[the what] As I reflect on and observe my trip and experiences in Cusco, Peru, I notice that there are similarities and differences that can be exchanged between Peruvian culture and American culture. My focus during the class in the Peru Program for study is mental health, and as such it is important to discuss and observe human behavior in social environments while in Peru and based on my experiences in the U.S. Understanding the importance of mental health and its strong connections to physical health is important, particularly when considering interventions in any culture.
American culture and society can be considered rich in available resources when dealing with any type of need for individuals. The emotional and mental health needs of Americans are similar, if not the same in some circumstances, to those I observed in Peru, but the delivery of services can be considered dramatically different. The differences do not necessarily indicate negative or positive implications, but rather a better scope to decipher what is always necessary and what is secondary for any individual, regardless of culture. In Cusco, I observed a strong community and familial bond in every setting I found myself in. Many individuals in Peru operate on a level of general care and concern for all of those around them. Children were generally watched over by all, not just parents or immediate caretakers, many smiles were exchanged. Even when getting to know some of the locals in Cusco, I could feel the general caring and loving attitude that is practiced just from the behavior of those around me. While my American ethnicity was always an elephant in the room, the elephant was typically warmly welcomed and treated with general respect, even if there were questions for me to answer. While this experience for me may have been largely skewed by being American, I do believe there is a stronger bond among the people of Cusco as a whole.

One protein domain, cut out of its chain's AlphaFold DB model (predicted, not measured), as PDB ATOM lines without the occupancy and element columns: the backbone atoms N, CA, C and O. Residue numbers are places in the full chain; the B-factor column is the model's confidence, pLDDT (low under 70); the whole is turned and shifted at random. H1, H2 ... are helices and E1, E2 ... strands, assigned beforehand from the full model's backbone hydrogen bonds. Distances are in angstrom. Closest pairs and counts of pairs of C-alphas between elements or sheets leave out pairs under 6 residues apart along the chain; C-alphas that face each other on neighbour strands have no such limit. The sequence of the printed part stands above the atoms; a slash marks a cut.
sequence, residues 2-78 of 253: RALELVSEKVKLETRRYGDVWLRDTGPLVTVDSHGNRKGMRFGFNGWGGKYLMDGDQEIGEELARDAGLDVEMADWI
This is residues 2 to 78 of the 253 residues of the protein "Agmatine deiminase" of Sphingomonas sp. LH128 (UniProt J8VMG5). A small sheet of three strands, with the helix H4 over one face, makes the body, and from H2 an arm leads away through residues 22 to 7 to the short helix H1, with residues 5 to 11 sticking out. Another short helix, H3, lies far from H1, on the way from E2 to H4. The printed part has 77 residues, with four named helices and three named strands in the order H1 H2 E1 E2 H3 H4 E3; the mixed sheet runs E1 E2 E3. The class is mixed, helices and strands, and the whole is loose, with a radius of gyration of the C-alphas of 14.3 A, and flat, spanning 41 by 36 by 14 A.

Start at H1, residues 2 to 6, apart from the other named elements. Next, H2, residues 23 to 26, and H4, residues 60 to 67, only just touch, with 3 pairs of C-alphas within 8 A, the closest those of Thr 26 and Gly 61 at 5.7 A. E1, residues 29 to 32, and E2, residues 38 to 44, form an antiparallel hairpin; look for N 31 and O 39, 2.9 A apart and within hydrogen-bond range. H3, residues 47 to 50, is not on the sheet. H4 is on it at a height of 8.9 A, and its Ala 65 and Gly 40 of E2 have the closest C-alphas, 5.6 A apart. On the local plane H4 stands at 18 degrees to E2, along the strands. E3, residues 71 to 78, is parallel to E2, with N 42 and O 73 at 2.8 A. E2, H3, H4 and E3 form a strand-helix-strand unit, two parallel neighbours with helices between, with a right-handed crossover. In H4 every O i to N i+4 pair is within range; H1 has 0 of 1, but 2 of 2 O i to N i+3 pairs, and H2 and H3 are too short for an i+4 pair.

In contrast, when speaking with a Peru Program service partner, Nestor, who is a psychologist and co-founder of AbrePuertas, I learned that mental health is still stigmatized and under-treated in Peru. Many individuals who suffer from any type of mental disorder are typically under-treated to the point of mental symptoms becoming largely physical leading individuals to their Primary Care Doctors. It is then that they realize the root problem is mental and then they are sometimes referred to a psychologist or mental health care professional. Early intervention and available resources do not seem to be as easily obtained in Cusco where it might be available in the U.S. more readily.
[so what?] Since mental health and physical health are so intertwined, it is through this experience, I sought to further look at what is necessary for any individual to live a high quality of life for them and those close to them, regardless of culture or ethnicity. Cusco appears to have an experiential type of learning and care-taking. This experiential learning and independent nature of children stayed with me beyond the trip into my thoughts here in America. I kept wondering why we care-take and parent so differently in the U.S. and questioned which method is better, and if either or both approaches led to different human behavior and mental health statuses both in comparison and in contrast.